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HIV/AIDS Supervision & Monitoring: People with HIV implementing their own activities

HIV/AIDS Supervision & Monitoring: People with HIV implementing their own activities

Picture of James  Kityo

People living with HIV have continued to demonstrate their ability in implementing activities that relate to the issues relating to HIV and AIDS in Luwero district of Uganda. In a joint supervision and monitoring program of people living with HIV/AIDS,the second of its kind in the district, the head of Forum of people living with HIV/AIDs in Luwero district, Uganda, Mr. Abdalla Musisi Zziwa noted that,

“This supervision and monitoring activity involved two components, namely the field work and the review meeting. In the field the team visited Kamira Health centre III and met Kamira groups of persons living with HIV. The team also visited Kikyusa Holy cross Health centre III and met the groups of persons living with HIV.”

Most of the activities implemented by people living with HIV are funded by the International HIV/AIDS Alliance and the key component of the program is the Elimination of mother to child transmission of HIV (eMTCT). One such major interventions on PMTCT [Prevention of Mother to Child Transmission] is carried out by the Community Health HIV/AIDS Alliance in Uganda, who received funding from ViiV Healthcare’s Positive Action for Children’s fund to implement a three year PMTCT community referral strengthening project that started in January, 2012. The project which is named “Expanding the role of PLHIV and communities in increasing access to PMTCT services” is implemented in partnership with community based Networks/groups of people living with HIV/AIDS, district based health facilities and in partnership with various NGOs and FBOs. The project works in collaboration with four district local governments including Luwero, Iganga, Mukono and Nakaseke.

Mr Kalyesubula Edward the Luwero District HIV/AIDS focal person noted that,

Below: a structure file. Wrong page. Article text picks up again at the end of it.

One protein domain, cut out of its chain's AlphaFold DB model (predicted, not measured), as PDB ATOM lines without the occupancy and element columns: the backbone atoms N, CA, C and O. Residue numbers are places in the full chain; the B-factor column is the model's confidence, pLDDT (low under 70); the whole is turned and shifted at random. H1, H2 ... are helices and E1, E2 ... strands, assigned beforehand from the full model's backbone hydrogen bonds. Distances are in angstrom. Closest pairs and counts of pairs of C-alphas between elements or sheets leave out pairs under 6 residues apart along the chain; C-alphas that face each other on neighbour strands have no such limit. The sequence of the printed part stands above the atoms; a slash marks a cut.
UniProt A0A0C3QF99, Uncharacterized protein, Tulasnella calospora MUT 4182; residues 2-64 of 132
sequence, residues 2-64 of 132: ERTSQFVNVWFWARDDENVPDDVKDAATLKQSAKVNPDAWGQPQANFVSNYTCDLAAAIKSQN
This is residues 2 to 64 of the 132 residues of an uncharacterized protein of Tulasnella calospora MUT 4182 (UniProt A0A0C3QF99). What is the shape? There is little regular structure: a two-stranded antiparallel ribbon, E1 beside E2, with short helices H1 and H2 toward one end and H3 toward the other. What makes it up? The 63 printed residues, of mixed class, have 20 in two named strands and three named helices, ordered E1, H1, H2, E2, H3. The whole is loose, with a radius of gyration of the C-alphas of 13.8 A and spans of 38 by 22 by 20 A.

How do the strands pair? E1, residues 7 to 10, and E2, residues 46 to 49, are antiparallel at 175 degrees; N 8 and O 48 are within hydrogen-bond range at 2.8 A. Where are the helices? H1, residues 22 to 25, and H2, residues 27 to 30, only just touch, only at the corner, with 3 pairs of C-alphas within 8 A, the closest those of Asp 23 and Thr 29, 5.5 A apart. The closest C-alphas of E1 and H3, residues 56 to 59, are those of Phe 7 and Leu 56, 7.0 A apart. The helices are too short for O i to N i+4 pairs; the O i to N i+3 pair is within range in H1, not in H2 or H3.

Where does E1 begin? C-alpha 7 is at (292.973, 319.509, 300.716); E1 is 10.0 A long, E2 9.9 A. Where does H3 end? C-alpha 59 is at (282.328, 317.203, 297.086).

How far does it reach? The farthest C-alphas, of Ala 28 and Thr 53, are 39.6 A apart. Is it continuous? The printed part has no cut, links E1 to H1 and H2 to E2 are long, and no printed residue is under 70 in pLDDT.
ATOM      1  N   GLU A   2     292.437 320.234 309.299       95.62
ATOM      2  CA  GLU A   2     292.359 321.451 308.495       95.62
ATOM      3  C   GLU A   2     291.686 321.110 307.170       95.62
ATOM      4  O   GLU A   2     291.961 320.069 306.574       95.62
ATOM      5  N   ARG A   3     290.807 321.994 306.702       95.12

“The unique thing about this project is that it is managed by persons living with HIV and they know what affects them. It is therefore important that when they themselves review the progress of the project, they are able to assess what progress they have made and what areas of the project need to be improved upon.”

According to Sseruyange Stephen the chairperson of Bukuma liaison group of people living with HIV,

“In this monitoring and evaluation exercise, we seek to establish the progress of project activities and determine the performance levels of Kamiraa and Kikyusa  PHA groups as regards accessibility to PMTCT/option B+ services and  also assess the quality of those services in the health centres in those areas.”

The official from the District health office, Mr.Sserunkuma Daniel, noted that there was siginificant progress in addressing HIV in the communities. He noted that,

“There is an increased number of mothers accessing PMTCT services at health centres and there is an increased accessibility to Reproductive Health services in Kamira and Kikyusa health centres. In addition, the option B+ is being offered in all the health centres visited whereas on the side of persons living with HIV, they are doing some income generating activities like crafts sales so as to be able to finance their activities.”

Challenges noted

The challenges noted were that, HIV testing kits were not enough at Kamira Health centre III, yet they were adequately available at Kikyusa Holy Cross centre III. The lack ofsuch testing kits had resulted in delaying to know peoples’ CD4 count results. It was also noted that there was limited male involvement and support to their wives accessing ANC, NNC, PNC and Family planning services.

According to Ssentamu Julius, a project officer with HIV/AIDS,

“It is unfortunate that in all health centres and PHA groups visited, condoms were found to be inadequate. This does not help much in efforts to reduce HIV transmission and in future there is no reason why populations should not have free access to condoms.”


The team recommended that the various stakeholders of the project should play their roles in a timely manner so as to enable the players and service providers to fulfil their assignments in time. For instance the National Medical Stores (NMS) was required to supply medical equipment and drugs in time to avoid stock outs.

There was also need to facilitate drama groups to enable them carry out awareness creation on HIV/Aids, in addition to recruiting and training more personnel to cover all communities. There was also need for more financial support to enable Network support agents, who are persons living with HIV to to their work in communities.

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